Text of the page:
His best friend at work is his assistant, Pam Gluckin (Allison Janney). She has a volatile home life that includes a new husband (Ray Abruzzo), niece Jenny (Annaleigh Ashford), and a dufus grown son (Jimmy Tatro). It becomes clear that Pam funds her lavish lifestyle and home improvement projects with embezzled school district funds.
But she's not alone. Her family participates in the grift, as does Tassone. The latter pays for his suits, his luxury travel, and his cosmetic surgery with taxpayer money. He has an older long-term lover (Stephen Spinella) and a new younger boyfriend (Rafael Casal) who don't know about the other.
The truth will come out, and the inevitable occurs when the dufus son's reckless spending at hardware stores catches up with his family. Gluckin is cornered, but Tassone convinces the school board to cover up the crime to avoid bad publicity.
Tassone's own downfall comes later, when hard-working school reporter Rachel (Geraldine Viswanathan) follows leads that confirm Roslyn's costly skywalk project is a black hole of funds padding the lifestyle of its calm-and-collected superintendent.
How others will see it. Bad Education entered the festival circuit in September 2019. Nonetheless, the film remained obscure until its pay television debut on April 25. The HBO-produced "true story" drew positive critical attention, and already has 11K user votes at imdb.com. The user ratings there are 7.2 out of 10, and are consistent across all demographics.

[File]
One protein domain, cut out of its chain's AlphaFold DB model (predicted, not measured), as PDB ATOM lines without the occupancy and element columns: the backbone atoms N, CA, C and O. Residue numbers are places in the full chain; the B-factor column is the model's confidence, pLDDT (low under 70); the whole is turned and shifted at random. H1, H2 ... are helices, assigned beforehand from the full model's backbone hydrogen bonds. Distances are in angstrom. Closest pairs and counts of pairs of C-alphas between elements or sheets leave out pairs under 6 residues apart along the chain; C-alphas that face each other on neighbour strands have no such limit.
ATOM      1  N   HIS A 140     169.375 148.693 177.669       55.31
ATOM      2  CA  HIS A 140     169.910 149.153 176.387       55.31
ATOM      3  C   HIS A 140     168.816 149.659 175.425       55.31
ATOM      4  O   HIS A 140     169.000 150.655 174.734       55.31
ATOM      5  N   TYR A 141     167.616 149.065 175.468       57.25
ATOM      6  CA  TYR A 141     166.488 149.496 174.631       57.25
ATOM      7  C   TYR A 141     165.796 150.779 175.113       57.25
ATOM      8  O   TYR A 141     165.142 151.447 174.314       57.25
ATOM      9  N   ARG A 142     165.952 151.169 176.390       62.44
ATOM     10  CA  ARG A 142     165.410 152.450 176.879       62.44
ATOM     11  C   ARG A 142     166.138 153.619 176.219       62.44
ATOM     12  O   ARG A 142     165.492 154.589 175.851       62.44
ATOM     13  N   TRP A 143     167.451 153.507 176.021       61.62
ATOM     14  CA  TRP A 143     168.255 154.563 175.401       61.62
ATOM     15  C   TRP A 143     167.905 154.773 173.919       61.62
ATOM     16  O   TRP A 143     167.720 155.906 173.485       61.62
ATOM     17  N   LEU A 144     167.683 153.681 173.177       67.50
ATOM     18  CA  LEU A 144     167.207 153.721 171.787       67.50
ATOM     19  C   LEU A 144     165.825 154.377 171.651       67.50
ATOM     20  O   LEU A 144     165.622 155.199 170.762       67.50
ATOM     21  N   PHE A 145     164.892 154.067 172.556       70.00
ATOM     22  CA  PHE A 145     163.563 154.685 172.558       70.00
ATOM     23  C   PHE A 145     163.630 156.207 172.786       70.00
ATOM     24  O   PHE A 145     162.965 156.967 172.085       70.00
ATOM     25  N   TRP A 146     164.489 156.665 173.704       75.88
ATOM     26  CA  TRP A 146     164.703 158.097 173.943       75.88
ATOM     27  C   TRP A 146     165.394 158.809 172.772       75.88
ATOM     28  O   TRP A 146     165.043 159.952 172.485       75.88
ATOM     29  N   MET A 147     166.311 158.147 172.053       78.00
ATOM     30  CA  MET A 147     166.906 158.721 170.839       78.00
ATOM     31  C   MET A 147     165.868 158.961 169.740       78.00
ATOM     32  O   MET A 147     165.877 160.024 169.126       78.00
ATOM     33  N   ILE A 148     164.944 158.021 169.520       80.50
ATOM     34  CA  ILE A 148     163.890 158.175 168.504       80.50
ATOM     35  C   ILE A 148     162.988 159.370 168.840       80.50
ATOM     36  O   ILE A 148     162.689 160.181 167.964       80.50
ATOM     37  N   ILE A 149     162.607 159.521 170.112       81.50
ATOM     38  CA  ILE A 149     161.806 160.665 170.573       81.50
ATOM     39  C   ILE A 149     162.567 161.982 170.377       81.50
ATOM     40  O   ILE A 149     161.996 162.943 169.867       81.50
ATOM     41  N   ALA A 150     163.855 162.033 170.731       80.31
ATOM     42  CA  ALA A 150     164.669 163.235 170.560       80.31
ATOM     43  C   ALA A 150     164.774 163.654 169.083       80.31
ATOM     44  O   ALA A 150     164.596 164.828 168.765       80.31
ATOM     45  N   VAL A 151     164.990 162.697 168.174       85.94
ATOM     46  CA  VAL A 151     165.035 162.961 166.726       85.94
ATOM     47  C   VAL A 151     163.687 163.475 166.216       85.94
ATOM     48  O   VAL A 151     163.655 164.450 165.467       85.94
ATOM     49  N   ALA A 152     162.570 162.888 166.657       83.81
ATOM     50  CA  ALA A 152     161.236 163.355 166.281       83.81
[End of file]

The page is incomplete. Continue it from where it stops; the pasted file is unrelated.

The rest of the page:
Those who expect Hugh Jackman to play Wolverine yet again will be disappointed. The pacing is slow and the humor is subtle, perhaps too much for some. It is a pleasant surprise that no one seems to care, one way or the other, that the lead character is gay. After all, so was the real-life Tassone. The consensus that the story is good, the script is good, the casting is good, and the moral (crime does not pay) is good. But relatively few people find the movie remarkable.
The biggest beneficiary of the film's success appears to be Viswanathan. The media is always looking for a charismatic young face, and if she is female and Indian-American, so much the better.
How I felt about it. The first order of business when reviewing a biographical film is to learn what is true, and what isn't. Mostly, it is a true story. Gluckin and Tassone did fleece their public school system to the tune of eight figures, a remarkable sum even in a wealthy suburb. Gluckin's son and niece participated in the grift. Tassone had a long-term relationship and a younger boyfriend on the side, set up in a house he had purchased.
Again, the most important matters are correct, but the role of the reporter is exaggerated. Rachel's true-life counterpart reported on circulating rumors, instead of nailing Tassone to the wall with proof of his embezzlement after weeks of methodical effort. But we like her character, and the actress playing her, so it is easy to give them both (and the film itself) a pass. A movie stocked with petty villains can use a heroine.
Ray Romano is unrecognizable here as a school board member who always tries to do the right thing. Hugh Jackman, though, is convincing as the capable and cunning yet shamelessly swindling district superintendent.
Is the movie a drama, or a black comedy? Certainly, it is the latter. This is especially apparent upon a second viewing, when it is clear that Tassone's efforts to keep Gluckin out of prison are a cover-up of his own, similar crimes. Rachel's blank stares at those in the way of her pretend Pulitzer are also entertaining.